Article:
The new Board of Directors of IL & FS, in difficulty, noted that one of the group's subsidiaries, outstanding loans and investments of IL & FS Financial Services (IFIN) from other entities of the group , was well above the qualifying regulatory limits for the three-year period ending in 2018. Part of the progress report and the way forward were submitted on Wednesday by the government-appointed board of trustees. Mumbai National Company Law Courts.
It is part of the standoff between the government and the central bank that refused to create a special cash window for NBFCs affected by the liquidity problem following the Infrastructure Leasing & Financial Services crisis (IL & FS). ). Governor Urjit Patel denied that the liquidity situation in the system was so severe and announced the creation of additional OMOs worth 40,000 crores of rupees during the month in order to meet the demand for cash flow from Diwali's request.
"A preliminary analysis of IFIN's financial statements and registers for the past three years has shown that the company has outstanding loans and investments with group companies worth 5,728 crore rupees, of 5,127 crore of Rs and 18, respectively, "said the committee led by Uday Kotak at the NCLT.
"At first glance, these seem to significantly exceed the allowed standards (RBI) during these three years," he added without quantifying the excess. IFIN is a wholly-owned subsidiary of the IL & FS Group, which, according to the Board of Directors, has a debt of more than 94,000 crore of receivables, including 53,000 crore of banks. The board also found that out of the 4,000 billion banks exposed to NBFC, 16% belonged to IL & FS, which is registered with RBI as a systemically important non-bank financial company, providing financing to infrastructure projects.
In its report on progress and the way forward, under which it sought to resolve the problem in two or three quarters, apart from certain irregularities in the financial transactions of the group and its subsidiaries. He indicated that a large part of the IL & FS group, in the past, functioned as a single company without borders of legal entities and separate directorates, which appeared to be a major gap in governance, resulting in a significant impact on the group's creditors. The Board added that if this excess exposure were applied to the calculation of capital adequacy, IFIN would have a significant capital shortfall for each of these three years.
The new council's findings come at a time when the RBI's governor informed the Financial Stability and Development Council (FSDC) that the liquidity problem in money transfer companies was not as serious as planned. PTI reported that Mr. Patel assured the government, however, that RBI would provide sufficient liquidity to the system. Patel reportedly informed the government that there was no liquidity crisis in the system, with the exception of some sectors and that the central bank was closely monitoring the financial sector.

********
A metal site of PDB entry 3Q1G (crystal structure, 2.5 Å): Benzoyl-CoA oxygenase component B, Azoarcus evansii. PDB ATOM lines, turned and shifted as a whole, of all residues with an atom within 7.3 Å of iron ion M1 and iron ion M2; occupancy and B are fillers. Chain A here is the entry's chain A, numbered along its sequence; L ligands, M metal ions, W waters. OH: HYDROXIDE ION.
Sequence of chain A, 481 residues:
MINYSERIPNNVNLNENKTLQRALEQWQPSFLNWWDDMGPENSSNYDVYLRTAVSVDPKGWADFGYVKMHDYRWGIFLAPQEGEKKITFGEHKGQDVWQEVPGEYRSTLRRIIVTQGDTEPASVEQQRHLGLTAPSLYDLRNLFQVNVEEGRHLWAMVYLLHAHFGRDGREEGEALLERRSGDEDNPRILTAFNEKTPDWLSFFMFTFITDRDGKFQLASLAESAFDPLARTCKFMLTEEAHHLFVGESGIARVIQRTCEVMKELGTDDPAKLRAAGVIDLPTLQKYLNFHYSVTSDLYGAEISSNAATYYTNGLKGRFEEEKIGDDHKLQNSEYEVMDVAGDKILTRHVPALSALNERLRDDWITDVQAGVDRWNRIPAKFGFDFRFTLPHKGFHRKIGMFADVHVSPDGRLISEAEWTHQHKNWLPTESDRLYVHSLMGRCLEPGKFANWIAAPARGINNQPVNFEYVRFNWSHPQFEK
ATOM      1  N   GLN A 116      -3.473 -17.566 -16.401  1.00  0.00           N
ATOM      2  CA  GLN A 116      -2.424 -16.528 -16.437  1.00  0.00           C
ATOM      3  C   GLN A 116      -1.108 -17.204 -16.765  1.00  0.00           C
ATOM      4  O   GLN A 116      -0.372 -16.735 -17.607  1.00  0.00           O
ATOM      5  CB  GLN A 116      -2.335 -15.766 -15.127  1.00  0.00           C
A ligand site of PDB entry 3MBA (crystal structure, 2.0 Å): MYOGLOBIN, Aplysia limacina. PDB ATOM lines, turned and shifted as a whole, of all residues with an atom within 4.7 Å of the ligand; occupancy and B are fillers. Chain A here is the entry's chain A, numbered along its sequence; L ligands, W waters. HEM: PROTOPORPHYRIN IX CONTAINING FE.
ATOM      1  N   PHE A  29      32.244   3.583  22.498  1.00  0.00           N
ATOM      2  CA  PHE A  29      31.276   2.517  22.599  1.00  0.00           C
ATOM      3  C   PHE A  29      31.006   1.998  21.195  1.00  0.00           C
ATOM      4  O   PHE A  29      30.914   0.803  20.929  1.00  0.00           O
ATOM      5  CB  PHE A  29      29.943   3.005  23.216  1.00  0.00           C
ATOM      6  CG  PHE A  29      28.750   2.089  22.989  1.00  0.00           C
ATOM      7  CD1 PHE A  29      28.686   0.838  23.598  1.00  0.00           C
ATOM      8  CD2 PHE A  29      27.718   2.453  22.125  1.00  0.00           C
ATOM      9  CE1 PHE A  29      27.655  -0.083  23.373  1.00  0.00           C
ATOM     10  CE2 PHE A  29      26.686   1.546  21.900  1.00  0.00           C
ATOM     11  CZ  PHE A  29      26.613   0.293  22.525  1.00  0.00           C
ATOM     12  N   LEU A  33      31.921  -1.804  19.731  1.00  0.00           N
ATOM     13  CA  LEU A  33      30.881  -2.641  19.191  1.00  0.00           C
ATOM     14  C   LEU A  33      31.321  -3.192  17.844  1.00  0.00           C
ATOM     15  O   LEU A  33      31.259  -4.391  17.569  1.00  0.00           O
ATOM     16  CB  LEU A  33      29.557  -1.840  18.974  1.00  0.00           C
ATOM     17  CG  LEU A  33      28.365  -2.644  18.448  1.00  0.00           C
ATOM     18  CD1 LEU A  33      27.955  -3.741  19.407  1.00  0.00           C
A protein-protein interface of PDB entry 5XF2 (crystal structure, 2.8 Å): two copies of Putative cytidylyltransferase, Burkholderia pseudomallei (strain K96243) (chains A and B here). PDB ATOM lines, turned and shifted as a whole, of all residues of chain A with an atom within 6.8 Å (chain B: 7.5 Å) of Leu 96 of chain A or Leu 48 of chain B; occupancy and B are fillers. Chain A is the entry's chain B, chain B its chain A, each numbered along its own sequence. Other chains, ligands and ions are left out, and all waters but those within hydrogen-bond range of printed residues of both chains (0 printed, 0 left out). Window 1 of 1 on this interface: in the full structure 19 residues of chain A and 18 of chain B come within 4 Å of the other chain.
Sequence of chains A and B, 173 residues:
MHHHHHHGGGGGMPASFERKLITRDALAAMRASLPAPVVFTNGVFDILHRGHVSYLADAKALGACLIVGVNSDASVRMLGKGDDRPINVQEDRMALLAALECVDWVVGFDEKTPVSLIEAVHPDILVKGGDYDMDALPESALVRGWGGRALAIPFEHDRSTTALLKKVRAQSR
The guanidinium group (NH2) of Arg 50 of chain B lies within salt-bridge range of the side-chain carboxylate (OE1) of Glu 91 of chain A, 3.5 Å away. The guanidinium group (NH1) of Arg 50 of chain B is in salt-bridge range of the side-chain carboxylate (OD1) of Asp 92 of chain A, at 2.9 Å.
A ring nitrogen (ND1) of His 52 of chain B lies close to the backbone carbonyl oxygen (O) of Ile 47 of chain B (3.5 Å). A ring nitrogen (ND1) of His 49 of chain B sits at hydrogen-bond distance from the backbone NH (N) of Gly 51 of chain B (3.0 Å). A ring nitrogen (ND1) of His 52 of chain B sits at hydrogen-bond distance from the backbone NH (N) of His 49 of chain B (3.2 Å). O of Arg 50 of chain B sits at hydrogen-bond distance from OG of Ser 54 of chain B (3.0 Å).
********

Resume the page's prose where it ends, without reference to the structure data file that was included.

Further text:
The high-level FSDC, led by Finance Minister Arun Jaitley, met earlier this week to discuss liquidity issues facing NBFCs and MSMEs. In the report, the new board indicated that, according to available records, loans to a group company exceeding Rs 1,500 crore had been channeled through eight other entities of the group, reflecting the "adoption of complicated transactions to circumvent regulatory requirements ". He also found that IFIN had an exposure in excess of Rs. 900 crore to companies that are subsidiaries of joint ventures or joint ventures of IL & FS (such as HCPL) and IL & FS Employee Welfare. Trust.
The group has up to 347 subsidiaries, about 40% of which are abroad. "These are not consolidated in the accounts of IL & FS and at the same time have been treated by the previous management as" internal debts ", according to the conclusions The board stated that the previous management did not not followed the regular procedures and transparency in the pursuit of various activities of monetization of assets in the group.The Reserve Bank is in line with the government to "protect" its autonomy.
The crisis has reached such a level that the government has begun a discussion with the RBI to invoke Article 7 of the RBI Act of 1934, which has never been used. Article 7 authorizes the government to order the RBI to make certain decisions in the public interest. One of the points of contention between the two is the central bank's rapid corrective measures (PCA) framework affecting up to 11 public sector banks that collectively control a quarter of the system.
Under the PCA, these banks can not lend large amounts and can not branch out of many other restrictions either. The government believes that the framework has led to the current liquidity crisis of the system. He also wants a special derogation from the RBI to help NBFCs, faced with a liquidity crisis, following the failure of IL & FS and the companies in the group. In a recent speech, RBI deputy governor Viral Acharya said that governments that did not respect the independence of their central bank would sooner or later be exposed to the anger of the financial markets.
Earlier this week, after the media reported that the government was planning to invoke Section 7, the Ministry of Finance said it had "maintained and respected" the central bank's autonomy. and had extensive consultations on many issues.